Sure, they are expensive. But they will conform to your body and become the most comfortable seat you'll ever have. Besides that, they look amazing.

Moustache Handlebars - A Path Racer Bicycle's Bars Are Important

A path racer bike needs to have dropped or moustache bars. It's a must for the look to be correct. Fortunately, handlebars are cheap, and they're easy to install too.

Consider getting some leather or faux leather handlebar grips to complete the look.

Single Speed Rear Wheel

A single speed rear wheel is really the spirit of a path racer bike, so you'll want to try to find one. You can usually find great deals on fixed gear rear wheels, like the one pictured here. If you already have a similar front wheel, there's no need to replace both.

For a bike like a path racer, you'll want to stick with a classic look, so go for silver / chrome, not fancy neon colors.

3-Speed Rear Wheel

It's also totally kosher to go with a 3-speed rear wheel, to help with those hills. The important thing is to go with an internally geared rear hub, so you won't have a messy derailleur wrecking that beautiful and simple chain line.

The three speed rear wheel pictured here is a great example of something that would probably work for your path racer bike. Be sure to do your research and get the right size. A note: installing a 3-speed wheel can be tricky, there's cabling and the shifter to account for. You might want a shop to install it for you.

© 2012 Graeme

What do you think of path racer bikes?

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    • BikePro profile imageAUTHOR

      Graeme 

      5 years ago

      @anonymous: Good tips, and good advice about inverting the bars, thanks!

    • profile image

      anonymous 

      5 years ago

      Coupla notes about path bikes: to get the authentic look, try British 'North Road'-style bars from any '50's, '60's or even '70's Raleigh (or Rudge or Hercules) 26" roadster. Mount them upside down, and finish them off with leather grips or cork grips; shellacking the cork grips keeps them from discoloring from you skin oils. Many path bikes had a 'gallows'-style seat post; these look similar to a quill-style handlebar stem, with a horizontal post that allows fore-aft adjustment of the saddle. They show up on eBay from time to time. Path racers usually had 'fishtail' (rear-facing) dropouts; common practice for these is to use a set of chain tighteners, allowing adjustment of the chain as well as rear wheel alignment; they add a nice authentic period detail. Another neat detail for this type of bike is a set of wing nuts. Before the invention of the quick-release hub, wing nuts allowed cyclists to change wheels easily on the road; for three-speed hubs, there are even rear wing nuts with the correct center for the hub adjustment chain and viewing hole. In addtition to the two bikes mentioned, Pashley makes the Guv'nor, single-speed with the option of a 3-speed hub; authentic path racer look and details for about $1500.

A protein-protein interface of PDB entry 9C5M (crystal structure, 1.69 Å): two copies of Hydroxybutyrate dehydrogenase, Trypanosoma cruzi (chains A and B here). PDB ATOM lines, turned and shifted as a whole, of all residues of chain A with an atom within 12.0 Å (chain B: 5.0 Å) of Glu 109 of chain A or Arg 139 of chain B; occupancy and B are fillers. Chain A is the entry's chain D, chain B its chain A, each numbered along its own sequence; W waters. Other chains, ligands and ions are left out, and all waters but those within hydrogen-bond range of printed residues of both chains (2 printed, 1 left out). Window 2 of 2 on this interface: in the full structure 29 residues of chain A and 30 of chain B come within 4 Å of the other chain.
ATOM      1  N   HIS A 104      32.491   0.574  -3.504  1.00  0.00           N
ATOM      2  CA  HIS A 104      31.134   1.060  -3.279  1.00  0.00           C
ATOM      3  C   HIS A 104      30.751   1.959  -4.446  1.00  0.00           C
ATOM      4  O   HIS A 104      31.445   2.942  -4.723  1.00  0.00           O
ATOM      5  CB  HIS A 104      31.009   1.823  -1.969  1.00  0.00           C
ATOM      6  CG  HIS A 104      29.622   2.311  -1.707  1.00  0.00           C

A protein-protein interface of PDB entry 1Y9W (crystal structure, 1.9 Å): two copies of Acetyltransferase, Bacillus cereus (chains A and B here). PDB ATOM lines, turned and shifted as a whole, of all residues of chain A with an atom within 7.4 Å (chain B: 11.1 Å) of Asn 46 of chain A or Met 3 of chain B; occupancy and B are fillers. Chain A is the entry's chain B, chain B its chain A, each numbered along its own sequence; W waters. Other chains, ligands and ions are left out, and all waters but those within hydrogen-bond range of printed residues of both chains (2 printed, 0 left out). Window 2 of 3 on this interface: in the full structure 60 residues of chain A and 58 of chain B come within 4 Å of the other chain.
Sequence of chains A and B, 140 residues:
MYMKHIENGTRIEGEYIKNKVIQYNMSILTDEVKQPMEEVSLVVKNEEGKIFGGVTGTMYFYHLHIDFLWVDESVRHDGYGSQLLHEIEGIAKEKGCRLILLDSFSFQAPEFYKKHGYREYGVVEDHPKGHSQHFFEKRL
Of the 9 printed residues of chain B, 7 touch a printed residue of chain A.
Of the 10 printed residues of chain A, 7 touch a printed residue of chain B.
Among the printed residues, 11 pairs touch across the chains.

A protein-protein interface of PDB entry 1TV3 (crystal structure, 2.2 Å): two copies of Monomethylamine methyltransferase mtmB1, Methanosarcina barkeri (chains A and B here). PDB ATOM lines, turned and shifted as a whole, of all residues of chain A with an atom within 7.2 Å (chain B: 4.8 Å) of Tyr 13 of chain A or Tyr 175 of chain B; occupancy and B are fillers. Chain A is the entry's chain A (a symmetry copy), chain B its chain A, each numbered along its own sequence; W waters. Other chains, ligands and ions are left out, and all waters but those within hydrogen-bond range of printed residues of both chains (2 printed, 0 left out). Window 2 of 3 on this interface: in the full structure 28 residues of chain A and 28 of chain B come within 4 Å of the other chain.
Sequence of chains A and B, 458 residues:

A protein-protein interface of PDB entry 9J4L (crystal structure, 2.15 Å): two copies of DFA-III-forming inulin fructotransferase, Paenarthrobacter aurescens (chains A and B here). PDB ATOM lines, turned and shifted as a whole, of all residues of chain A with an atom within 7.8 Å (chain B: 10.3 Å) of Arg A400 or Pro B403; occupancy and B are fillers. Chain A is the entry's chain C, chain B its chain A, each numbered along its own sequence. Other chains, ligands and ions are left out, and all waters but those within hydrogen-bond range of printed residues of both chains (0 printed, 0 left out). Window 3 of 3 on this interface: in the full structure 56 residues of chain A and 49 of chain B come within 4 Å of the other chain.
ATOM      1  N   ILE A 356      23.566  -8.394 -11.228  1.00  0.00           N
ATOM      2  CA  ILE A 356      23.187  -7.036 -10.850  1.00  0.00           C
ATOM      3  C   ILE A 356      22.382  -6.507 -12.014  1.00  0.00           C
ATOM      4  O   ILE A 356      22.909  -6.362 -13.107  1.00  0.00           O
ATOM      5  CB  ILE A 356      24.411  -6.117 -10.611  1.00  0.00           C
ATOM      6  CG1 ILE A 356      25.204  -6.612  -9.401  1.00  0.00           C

• profile image

      julieannbrady 

      6 years ago

      Gosh, in my lifetime, I've basically owned Schwinn bikes.

    • ismeedee profile image

      ismeedee 

      6 years ago

      I used to have an old racer bike and I loved it- I do like to go fast!! But alas it wasn't terribly practical here as there are so many steep hills, so I had to say goodbye to it.

    • BikePro profile imageAUTHOR

      Graeme 

      6 years ago

      @BLemley: Thank you! Yes, converting old bikes to path racers is pretty simple, good luck to you if you do it!

    • BLemley profile image

      Beverly Lemley 

      6 years ago from Raleigh, NC

      We've got a lot of old bikes in the basement we picked up at a yard sale years ago...could be a path racer! Great lens! B : )

    • PaulWinter profile image

      PaulWinter 

      6 years ago

      A very cool looking bicycle .

    • DrBillSmithWriter profile image

      William Leverne Smith 

      6 years ago from Hollister, MO

      Thank you for sharing this useful information. Love it! ;-)

    • BikePro profile imageAUTHOR

      Graeme 

      6 years ago

      @bikerministry: Thanks! I do recommend path racer style bikes, they are a personal fav.

    • bikerministry profile image

      bikerministry 

      6 years ago

      Wow, you are an expert in this field. Thank you for this information. It will help me decide what bike to get next. Blessings.